Thu May 27 1999 18:44:41 UTC

NATO strikes send dioxins, furans, uranium over Europe

MOSCOW, May 27 (Itar-Tass) - NATO's air strikes on Yugoslavia have environmental impacts on Europe, said Major General Boris Alekseyev, the Russian army's environmental safety department chief.

He said at a press conference on Thursday that the air strikes have "far-going ecologic concequences".

NATO is doing "deliberate destruction of chemically dangerous facilities" in Yugoslavia, in particular of ammonia and polymer productions.

Struck, these productions emit clouds of high-toxic substances that travel great distances. The most dangerous components of polymer production are phosgene and hydrocyanic acid.

Ignition of polymer materials releases "enormous amounts" of dioxins and furans, Alekseyev said. Registered dioxin concentrations in the air amount to "five by ten in the minus tenth degree of a milligramme per litre of the air", he said. Dioxins accummulate in the human body, Alekseyev said.

He said NATO air power's destroying of Yugoslavia's refineries and setting them to fire are associated with the release of large amounts of hydrocarbons, the most dangerous of which is benzopyrene. Benzopyrene-contaminated smoke clouds drift as far borders of Romania, Bulgaria and less often the Czech Republic. Alekseyev said another cause for concern was that "Americans have found in the territory of Yugoslavia their convenient method for disposal of decommissioned munitions".

He explained that NATO planes fairly extensively use shells with depleted uranium.

"In fact, this is waste of nuclear production. These munitions are manufactured in Great Britain under the American license," Alekseyev said.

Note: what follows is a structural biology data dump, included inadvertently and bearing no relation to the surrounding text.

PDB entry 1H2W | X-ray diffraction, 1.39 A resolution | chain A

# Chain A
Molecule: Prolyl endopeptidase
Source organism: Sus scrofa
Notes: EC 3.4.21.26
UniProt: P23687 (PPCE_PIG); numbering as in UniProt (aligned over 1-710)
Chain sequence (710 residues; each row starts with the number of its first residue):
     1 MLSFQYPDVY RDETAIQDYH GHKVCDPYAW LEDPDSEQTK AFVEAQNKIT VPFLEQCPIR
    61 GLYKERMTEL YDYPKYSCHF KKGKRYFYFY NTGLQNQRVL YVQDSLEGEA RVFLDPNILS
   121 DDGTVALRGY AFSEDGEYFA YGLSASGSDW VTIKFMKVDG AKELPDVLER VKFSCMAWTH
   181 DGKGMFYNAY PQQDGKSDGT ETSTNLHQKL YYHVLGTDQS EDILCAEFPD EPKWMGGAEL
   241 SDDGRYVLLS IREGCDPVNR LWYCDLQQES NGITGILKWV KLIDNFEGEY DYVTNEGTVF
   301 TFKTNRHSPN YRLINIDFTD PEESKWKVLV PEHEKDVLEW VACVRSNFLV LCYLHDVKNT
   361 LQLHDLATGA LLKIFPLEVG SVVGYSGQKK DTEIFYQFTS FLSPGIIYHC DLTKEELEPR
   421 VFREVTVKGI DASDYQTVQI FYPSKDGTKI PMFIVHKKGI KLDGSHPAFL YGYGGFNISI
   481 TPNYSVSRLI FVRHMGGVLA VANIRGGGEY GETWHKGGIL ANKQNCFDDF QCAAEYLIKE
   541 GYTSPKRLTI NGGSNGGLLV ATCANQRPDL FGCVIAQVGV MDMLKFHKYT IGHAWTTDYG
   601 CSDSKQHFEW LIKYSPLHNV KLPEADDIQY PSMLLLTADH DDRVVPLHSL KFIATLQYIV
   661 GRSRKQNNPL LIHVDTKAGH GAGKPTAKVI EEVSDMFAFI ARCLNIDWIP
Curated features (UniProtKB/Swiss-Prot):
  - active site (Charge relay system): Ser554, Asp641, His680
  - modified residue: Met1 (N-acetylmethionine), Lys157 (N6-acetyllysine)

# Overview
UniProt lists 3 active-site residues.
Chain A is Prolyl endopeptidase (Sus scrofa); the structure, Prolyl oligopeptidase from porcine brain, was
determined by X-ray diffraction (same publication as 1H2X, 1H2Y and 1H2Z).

The anti-armour shells with uranium cores are used against tanks and concrete installations. When hitting metal or concrete, the uranium core generates heat which causes partial evaporation of the core with production of uranium oxides. Part of uranium is converted to an aerosol that can spread over large areas.

The US' using the shells with depleted uranium in operation Desert Storm in Iraq has left 20-25 percent of the American and British personnel involved in it with diseases and abnormalities at the genetic level, Alekseyev said.

NATO's raids are contaminating Yugoslavia and adjacent European states with dioxins, benzopyrene and uranium, he said.

"I think that in a year, a situation will occur in this region where the Americans will start talking that foods grown in southern Europe are not good for use," he said.

He said "there is a real danger" of contamination of the Black Sea. NATO's bombing causes leaks of oil products from Yugoslavia's storages. The oil products run off with ground waters to the Danube river which drains into the Black Sea.

Alekseyev said "a 14 kilometre-long oil sleek with a high content of oil products is moving at a speed of five kipometres an hour" down the Danube these days and is close to the Black Sea.

Getting into ground waters, oil products dissolve and convert to aromatic hydrocarbons that are bound to spread to the Black Sea, whose contamination after NATO's strikes on Yugoslavia "already has been confirmed", the military environmentalist said.